Justin Verlander wins the AL MVP Award

196 Comments

You can stuff your “pitchers can’t win the MVP Award” nonsense in a sack, mister, because Justin Verlander just won the 2011 MVP Award.

Verlander — the first starting pitcher in 25 years to be named MVP — got 13 of 28 first place votes.  He only got 27 of a possible 28 overall votes, however, meaning someone left him off because they want to make their own rules for the MVP and not follow BBWAA guidelines. Which is fun.  In other hilarious voting totals, Michael Young got a first place vote. You’ll never guess who cast it. Seems boneheaded to me.

Following Verlander in order: Jacoby Ellsbury, Jose Bautista, Curtis Granderson, Miguel Cabrera and Robinson Cano.

As we noted last week when he took the Cy Young, Verlander won the AL’s Triple Crown of pitching with 24 wins, a 2.40 earned run average and 250Ks.  He also led the AL in winning percentage, innings and opponents’ batting average. His 24 wins is the most for a pitcher since 1990 when Bob Welch won 27 games.  Of course Verlander’s season was way better than Welch’s, which tells you all you need to know about wins.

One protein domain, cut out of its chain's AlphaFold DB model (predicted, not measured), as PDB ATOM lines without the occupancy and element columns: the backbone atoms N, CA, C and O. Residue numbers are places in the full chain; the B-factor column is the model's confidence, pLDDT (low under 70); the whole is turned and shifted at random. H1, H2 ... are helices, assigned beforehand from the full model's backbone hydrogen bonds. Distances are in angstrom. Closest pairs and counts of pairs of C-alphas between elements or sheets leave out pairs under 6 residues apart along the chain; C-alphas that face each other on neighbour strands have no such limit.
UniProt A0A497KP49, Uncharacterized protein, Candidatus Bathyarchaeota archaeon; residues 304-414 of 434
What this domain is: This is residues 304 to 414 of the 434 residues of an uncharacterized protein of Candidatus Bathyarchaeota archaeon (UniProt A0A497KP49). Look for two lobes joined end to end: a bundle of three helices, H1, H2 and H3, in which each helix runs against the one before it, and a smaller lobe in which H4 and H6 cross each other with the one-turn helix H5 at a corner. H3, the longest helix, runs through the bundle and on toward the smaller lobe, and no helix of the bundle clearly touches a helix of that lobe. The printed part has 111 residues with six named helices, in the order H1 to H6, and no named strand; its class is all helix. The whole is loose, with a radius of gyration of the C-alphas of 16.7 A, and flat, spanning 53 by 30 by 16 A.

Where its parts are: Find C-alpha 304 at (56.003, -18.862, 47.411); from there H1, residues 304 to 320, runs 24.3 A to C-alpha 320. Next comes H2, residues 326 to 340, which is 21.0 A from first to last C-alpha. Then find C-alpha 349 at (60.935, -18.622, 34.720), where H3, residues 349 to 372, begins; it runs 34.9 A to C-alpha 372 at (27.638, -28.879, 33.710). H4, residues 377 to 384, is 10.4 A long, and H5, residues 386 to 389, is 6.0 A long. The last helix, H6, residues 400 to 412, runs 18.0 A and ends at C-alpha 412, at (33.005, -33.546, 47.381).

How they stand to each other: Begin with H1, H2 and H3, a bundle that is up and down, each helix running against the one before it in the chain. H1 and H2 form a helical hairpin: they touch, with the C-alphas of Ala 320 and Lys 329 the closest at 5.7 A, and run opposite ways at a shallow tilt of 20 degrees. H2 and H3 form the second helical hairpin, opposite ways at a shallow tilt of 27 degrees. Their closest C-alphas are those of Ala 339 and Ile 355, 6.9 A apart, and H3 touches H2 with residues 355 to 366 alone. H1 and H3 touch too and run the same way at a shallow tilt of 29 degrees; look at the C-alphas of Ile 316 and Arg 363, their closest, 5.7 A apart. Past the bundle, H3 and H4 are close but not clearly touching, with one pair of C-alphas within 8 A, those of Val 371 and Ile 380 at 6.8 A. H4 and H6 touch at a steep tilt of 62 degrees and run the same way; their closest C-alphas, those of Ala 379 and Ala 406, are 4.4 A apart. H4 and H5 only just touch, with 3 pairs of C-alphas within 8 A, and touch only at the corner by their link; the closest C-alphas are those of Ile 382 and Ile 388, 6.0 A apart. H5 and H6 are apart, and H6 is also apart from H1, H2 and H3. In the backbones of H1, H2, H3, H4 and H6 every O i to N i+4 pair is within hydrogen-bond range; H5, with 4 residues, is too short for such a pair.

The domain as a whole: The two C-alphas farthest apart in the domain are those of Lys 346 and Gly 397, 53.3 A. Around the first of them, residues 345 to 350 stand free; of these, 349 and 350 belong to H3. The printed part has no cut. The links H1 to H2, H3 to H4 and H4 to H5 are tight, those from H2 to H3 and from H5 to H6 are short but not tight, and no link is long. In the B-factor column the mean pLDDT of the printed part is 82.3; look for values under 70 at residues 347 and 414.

There are going to be people who rant and rave about this. Don’t listen to them. No, Verlander’s season was not historic for a pitcher, but that’s not the standard for making a pitcher an MVP.  He was outstanding and each of the position player candidates had a flaw, either in their legitimate candidacy or in the accepted narratives voters tend to like (e.g. they play for a winning team, etc.).

A perfect storm, if you will, blowing the MVP hardware in Justin Verlander’s direction.

Reds sign outfielders Mason Williams and Rosell Herrera to minor league deals

Getty Images
Leave a comment

The Reds picked up outfielders Mason Williams and Rosell Herrera on minor league deals, MLB.com’s Mark Sheldon reports. Both Williams and Herrera will receive invites to spring training and could compete for backup outfield roles behind Adam Duvall, Billy Hamilton and Scott Schebler.

Williams, 26, completed a three-year track with the Yankees in 2017. He has yet to see a full season of playing time, however, and went 4-for-17 with two stolen bases during a five-game span with the club in 2017. While not a power hitter, his speed and steady contact rate produced a .263/.309/.318 batting line over 437 plate appearances in Triple-A Scranton/Wilkes-Barre, including two home runs, three triples and 19 stolen bases.

Herrera, 25, has yet to make his big league debut. After seven years in the Rockies’ system, he finally reached Triple-A Albuquerque in 2017 and slashed .278/.351/.394 with three home runs and 20 stolen bases in 363 PA. He looks most comfortable in the left field corner, but has some experience at shortstop and third base and should give the Reds a nice utility option come spring.